A few weeks ago, Keith Bates wrote an insightful and blunt post about how many startups are nothing more than pop bands looking for “hit singles” as opposed to inventing something new and important.
It was a post I had on my to-do list but Keith did such a good job that it does not make sense to cover the same ground. Instead, I want to take a different approach by putting the spotlight on a topic alien to many startups: patience.
In an instant gratification, give-it-to-me-now, overnight success world, patience isn’t a concept that is embraced or celebrated. Startups that don’t enjoy immediate success when they launch or soon afterward are easily dismissed as yesterday’s news. They get one shot at hitting the mark so if you miss, you’re done…or so it goes.
The reality is not every startup hits it right away. Some take time to mature, evolve, improve and find the right audience, while others have to wait until they’re at the right place at the right time.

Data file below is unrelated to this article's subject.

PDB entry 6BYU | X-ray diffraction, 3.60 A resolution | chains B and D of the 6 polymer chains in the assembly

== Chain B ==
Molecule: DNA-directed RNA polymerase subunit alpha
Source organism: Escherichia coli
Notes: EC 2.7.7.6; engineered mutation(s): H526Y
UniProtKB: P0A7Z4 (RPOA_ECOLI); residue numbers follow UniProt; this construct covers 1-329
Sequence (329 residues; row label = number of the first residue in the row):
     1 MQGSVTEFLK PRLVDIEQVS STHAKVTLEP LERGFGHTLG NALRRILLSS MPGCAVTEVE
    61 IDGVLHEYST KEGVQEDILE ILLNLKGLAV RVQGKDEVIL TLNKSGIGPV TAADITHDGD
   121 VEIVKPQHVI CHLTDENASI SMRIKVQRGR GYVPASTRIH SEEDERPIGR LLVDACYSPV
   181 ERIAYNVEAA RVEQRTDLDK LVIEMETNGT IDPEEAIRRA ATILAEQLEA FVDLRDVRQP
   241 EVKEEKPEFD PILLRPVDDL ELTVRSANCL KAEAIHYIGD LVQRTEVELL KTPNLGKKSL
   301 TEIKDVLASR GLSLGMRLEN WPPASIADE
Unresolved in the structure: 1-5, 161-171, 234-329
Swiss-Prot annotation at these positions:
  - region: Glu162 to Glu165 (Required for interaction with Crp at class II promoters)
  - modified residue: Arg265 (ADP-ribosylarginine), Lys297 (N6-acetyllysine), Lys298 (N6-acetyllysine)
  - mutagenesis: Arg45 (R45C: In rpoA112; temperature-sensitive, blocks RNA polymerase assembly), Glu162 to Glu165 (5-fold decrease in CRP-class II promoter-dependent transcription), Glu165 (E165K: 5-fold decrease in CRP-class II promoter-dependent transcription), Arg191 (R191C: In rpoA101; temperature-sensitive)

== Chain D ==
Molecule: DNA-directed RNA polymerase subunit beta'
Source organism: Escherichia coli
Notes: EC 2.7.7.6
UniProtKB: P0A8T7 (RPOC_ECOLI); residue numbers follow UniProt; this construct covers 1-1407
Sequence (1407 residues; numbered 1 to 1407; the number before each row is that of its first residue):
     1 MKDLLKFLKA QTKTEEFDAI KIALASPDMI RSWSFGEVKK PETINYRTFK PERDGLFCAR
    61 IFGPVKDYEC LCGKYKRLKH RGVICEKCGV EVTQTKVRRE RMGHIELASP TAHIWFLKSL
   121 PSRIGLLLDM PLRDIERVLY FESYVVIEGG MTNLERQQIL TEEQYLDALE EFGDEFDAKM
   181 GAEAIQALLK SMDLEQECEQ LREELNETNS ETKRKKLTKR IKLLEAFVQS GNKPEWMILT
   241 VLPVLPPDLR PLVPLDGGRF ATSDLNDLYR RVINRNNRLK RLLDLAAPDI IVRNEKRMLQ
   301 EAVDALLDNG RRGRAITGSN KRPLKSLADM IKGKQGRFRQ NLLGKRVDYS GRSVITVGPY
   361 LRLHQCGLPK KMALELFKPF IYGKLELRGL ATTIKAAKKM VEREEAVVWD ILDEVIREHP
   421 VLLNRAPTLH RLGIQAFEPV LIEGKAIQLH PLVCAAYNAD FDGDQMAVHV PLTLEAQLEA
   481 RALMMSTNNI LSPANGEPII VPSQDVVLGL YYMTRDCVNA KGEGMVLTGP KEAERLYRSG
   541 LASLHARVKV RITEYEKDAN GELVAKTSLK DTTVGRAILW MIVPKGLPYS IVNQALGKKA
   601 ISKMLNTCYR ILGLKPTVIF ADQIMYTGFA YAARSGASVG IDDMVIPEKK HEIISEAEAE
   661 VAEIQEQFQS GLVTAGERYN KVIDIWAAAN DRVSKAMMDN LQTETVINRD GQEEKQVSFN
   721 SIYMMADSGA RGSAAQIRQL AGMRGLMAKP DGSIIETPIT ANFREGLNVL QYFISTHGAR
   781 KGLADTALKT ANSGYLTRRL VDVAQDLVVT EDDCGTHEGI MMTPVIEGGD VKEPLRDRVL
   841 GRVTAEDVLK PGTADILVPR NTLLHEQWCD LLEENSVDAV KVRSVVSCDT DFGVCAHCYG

In other words, they need to be patient rather than expecting the world to come to their door right away. Patience means have faith in your vision, the problem being solved or addressed, and the strategic and tactical roadmap.
It means having the confidence to not get discouraged when traction doesn’t happen right away – be it users, customers, partners, revenue, investors or media/blog coverage. It also involves having a realistic approach to the marketplace, the competition and what it will take to establish a solid foothold that can be built upon.
Unfortunately, it is difficult for startups to be patient because there’s so much competition and there is a belief that success must happen right away, otherwise you might as well pack it up and go home.
What patience gives a startup is the ability to see things through, stay the course, have faith in their technology, employees and vision, and remain confident their time will come.
Truth be told, it’s tough to be patient. It’s difficult to keep going when things aren’t going well or as well as expected. But patient can be a virtue for startups that know they’ve got a product that will eventually click with customers or users.
For some more thoughts on startups and patience, Max Lynch talks about his experience with Codiqa.